Liqueuring ?

In the coffee industry, there is a term known as cupping. This amounts to taking your green unroasted coffee bean, roasting it, grinding it and mixing it with a measured amount of hot water in a evaluation, or tasting “cup”, hence the name. The “coffee” is then sipped and slurped to evaluate it. They often talk of a bean “cupping” well or not. Now this doesn’t necessary taste like the coffee you and I might have when you brew the coffee because ours have been rested and there are not ground in the cup.

Where am I going with this? Well, there is no comparable term with cocoa beans. So far I have been evaluating beans by roasting them up, peeling them and just eating them whole. It doesn’t tell me what the chocolate will taste like, but whether, what are some of the complexities of the bean and its general taste profile. In the chocolate industry they take it a step further and grind it and make a liqueur out of it.

This is where I need your help. I keep wanting to say this bean cupped well, but it is the wrong term. It “liquered” well, the “liquering” was interesting? Just doesn’t feel right and doesn’t flow.

What new term do I/we invent for this evaluation process of cocoa beans? If you would, leave a note here with your suggestions and rational if you want. It is your chance to help invent a needed word.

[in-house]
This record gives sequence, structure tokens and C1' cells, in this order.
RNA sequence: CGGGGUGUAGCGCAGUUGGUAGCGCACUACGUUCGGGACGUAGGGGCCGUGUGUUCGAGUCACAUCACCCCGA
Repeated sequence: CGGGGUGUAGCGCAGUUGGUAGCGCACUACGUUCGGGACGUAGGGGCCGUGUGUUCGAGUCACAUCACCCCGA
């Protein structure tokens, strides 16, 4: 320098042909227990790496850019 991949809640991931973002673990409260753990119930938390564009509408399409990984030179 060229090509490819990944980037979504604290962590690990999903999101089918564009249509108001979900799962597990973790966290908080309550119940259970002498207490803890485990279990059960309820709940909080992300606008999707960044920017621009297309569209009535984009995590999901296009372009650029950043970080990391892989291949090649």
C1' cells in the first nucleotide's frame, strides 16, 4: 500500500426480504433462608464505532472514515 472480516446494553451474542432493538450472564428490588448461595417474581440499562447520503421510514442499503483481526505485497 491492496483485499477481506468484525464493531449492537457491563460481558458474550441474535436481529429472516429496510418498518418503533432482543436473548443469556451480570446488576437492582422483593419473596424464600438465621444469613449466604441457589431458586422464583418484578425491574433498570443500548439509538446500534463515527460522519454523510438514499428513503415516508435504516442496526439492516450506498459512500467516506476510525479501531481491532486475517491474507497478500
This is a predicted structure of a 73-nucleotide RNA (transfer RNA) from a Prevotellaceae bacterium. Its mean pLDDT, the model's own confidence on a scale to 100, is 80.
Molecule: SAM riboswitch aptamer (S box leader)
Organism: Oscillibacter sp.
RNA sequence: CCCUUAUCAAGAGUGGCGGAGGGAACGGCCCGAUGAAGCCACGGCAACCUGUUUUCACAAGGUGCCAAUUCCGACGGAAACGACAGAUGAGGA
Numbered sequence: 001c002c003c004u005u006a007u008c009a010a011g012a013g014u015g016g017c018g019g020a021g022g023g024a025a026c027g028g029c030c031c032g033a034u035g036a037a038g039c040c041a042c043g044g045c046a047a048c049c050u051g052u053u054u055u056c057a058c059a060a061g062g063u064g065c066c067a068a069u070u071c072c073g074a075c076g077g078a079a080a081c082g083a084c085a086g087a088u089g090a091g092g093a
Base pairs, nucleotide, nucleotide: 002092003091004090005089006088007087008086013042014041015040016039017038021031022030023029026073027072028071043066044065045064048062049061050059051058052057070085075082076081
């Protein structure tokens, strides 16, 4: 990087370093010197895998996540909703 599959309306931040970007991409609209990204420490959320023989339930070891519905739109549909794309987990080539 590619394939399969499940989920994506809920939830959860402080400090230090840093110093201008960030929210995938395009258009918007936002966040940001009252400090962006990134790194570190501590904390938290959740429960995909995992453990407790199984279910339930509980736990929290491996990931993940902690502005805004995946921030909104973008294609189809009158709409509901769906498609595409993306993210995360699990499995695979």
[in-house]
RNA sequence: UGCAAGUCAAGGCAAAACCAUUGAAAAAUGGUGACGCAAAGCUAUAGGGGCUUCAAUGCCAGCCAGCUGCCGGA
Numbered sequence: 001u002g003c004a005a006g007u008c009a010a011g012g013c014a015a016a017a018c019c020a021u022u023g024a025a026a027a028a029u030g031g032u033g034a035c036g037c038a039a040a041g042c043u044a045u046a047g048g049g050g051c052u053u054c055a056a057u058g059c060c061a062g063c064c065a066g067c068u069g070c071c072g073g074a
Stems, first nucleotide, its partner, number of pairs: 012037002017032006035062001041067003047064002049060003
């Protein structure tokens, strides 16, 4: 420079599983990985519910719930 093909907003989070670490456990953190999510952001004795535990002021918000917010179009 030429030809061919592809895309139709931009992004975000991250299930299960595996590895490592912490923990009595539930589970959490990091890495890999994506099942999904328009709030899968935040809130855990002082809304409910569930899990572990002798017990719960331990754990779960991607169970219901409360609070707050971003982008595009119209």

5 Responses to “Liqueuring ?”

  1. Chocolate is my most favourite thing on earth as far as flavours.

    How about “yum”? It yummed well, the “yumming” was interesting…would you like to come over for a “yumming” of some new beans I just bought?

    Savour would also work well I think…maybe render? but that sounds to cold…

    There are a few more words I might suggest that would be appropriate in my mind to tasting chocolate, but just in case this is a PG site… 😉

    Cats…my two cents worth 😉

  2. Anyone know of any good books on the subject of making chocolate? I found this one on Amazon (, but it is rather expensive and, worse, out of stock.

  3. Zachery, Try “The Science of Chocolate”. You can get a copy at Chocophile ($25). I don’t yet have a copy due to my fire but Clay and a few others have highly recommneded it. Aside from that, maybe we can write our own in a few years 🙂

  4. Thanks. That book is by the same author – and it is also out of stock on Amazon and Alibris. I will be hunting it down.

  5. Just kidding – “The Science of Chocolate” seems to be available as a paperback at

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